Drug trafficking problem is on a rise in Canada for the last couple of years. Winnipeg authorities started a full-scale investigation into city`s meth problem. As per Winnipeg Police, there is a spike in meth-related crime incidents, like property theft, residential break-ins, unreasonable anger towards each other (meth users) and other people around them, violent attacks, some ending up in lethal outcomes for victims, lately there were three deadly beatings in just three days in the city, one of the incidents is already connected to meth use, two other cases are still under investigation.
Opioid use continues to be a public-health crisis with just under 4,000 deaths across Canada in 2017 and over 3,000 in 2016. Methamphetamine or crystal meth is being blamed as the driving force behind Saskatoon's high crime rates.
Methamphetamine is a real problem in Canada, the majority of people involved are youth and older teenagers. There is a study conducted by Winnipeg Police department about how people on meth are no longer productive, so they have to find other ways to get money to fuel their addiction and get more drugs. People on meth turn to pity theft and other, more serious crimes. Bike theft, residential break-ins, garage theft is now a rising problem in the city. Just recently there were a number of bike thefts, most of them were arrested later by Winnipeg Police and incidents linked to meth usage.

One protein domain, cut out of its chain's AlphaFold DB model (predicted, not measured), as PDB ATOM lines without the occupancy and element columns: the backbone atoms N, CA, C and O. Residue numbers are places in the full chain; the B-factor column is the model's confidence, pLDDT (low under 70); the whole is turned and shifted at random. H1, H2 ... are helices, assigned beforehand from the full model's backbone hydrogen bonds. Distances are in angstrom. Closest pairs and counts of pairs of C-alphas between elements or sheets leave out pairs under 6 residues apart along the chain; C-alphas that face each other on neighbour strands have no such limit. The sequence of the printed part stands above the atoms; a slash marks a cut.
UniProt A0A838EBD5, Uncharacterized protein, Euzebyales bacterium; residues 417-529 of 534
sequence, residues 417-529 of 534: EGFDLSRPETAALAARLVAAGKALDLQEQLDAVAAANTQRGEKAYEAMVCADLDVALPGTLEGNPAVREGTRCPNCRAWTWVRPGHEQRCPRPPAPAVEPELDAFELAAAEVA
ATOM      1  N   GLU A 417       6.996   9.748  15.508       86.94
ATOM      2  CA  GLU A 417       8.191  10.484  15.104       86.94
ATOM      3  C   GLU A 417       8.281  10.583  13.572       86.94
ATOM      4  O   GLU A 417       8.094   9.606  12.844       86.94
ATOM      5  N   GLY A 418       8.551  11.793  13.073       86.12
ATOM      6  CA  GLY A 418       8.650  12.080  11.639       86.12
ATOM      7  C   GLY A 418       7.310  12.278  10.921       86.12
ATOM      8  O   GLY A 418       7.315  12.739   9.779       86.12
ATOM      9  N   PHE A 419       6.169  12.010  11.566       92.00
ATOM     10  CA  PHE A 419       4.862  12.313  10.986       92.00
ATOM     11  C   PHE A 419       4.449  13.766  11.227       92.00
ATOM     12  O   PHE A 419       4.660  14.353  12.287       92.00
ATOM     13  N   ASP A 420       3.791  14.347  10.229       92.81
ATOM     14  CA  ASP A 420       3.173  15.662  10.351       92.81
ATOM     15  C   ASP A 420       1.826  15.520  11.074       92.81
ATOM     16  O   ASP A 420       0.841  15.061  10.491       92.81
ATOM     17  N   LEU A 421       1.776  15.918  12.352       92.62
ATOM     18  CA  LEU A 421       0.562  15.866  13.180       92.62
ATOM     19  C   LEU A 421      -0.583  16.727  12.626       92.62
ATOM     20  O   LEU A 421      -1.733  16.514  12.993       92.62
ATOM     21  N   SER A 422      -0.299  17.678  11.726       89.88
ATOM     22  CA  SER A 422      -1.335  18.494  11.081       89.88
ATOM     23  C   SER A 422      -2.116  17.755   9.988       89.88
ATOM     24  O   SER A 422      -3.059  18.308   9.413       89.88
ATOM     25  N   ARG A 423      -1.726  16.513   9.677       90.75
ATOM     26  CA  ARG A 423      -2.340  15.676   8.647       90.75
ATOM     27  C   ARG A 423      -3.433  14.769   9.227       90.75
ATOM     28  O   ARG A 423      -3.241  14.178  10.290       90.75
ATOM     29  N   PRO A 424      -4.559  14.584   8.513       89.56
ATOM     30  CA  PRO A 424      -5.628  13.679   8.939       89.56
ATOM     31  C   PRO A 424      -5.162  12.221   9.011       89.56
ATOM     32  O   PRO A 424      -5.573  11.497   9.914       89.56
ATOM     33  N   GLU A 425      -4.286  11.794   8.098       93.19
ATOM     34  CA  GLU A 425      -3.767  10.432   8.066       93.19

Police officers in Manitoba, Saskatchewan, and Alberta say they’re worried about crystal meth as a narcotic of choice. Officers said a tenth of a gram of meth costs $5 to $10 while a single hit of fentanyl can run anywhere from $40 to $60. Edmonton police have also seen a dramatic rise in meth use. Seizures of the drug surged to 33,112 grams in 2017 from 9,017 grams in 2013. Just under 30,000 grams has been seized so far this year, in 2018. Numbers from Winnipeg’s health authority show there has been a 1,200 percent rise in people going to hospitals because of methamphetamine — 218 meth-related visits in April 2018 from 12 in April 2013.
September 26th Winnipeg Police Chief Danny Smyth spoke about the struggle with meth in the city at an information session. The session took place at the Gonzaga Middle School in North Point Douglas, there were about 75 people present. Some were there just to listen and get some information. Others were present because they have somebody in their family or among their friends battling a meth addiction or dealing with a stress after a meth-related incident of a psychological trauma.
Jenna Werch from the Aboriginal Youth Opportunities was speaking about the real threat of methamphetamine addiction of teenagers and how it affects not only their actions today but also their lives in the future. Due to criminal records in the past, some young people, even after they overcome the addiction, trying to come back to normal life, will get problems with further education or trying to get a job, most of the employers will check criminal record and most likely will refuse to hire a meth junkie or a criminal
City authorities putting a lot of effort and pretty large funding dedicated to study and overcome Winnipeg`s meth problem.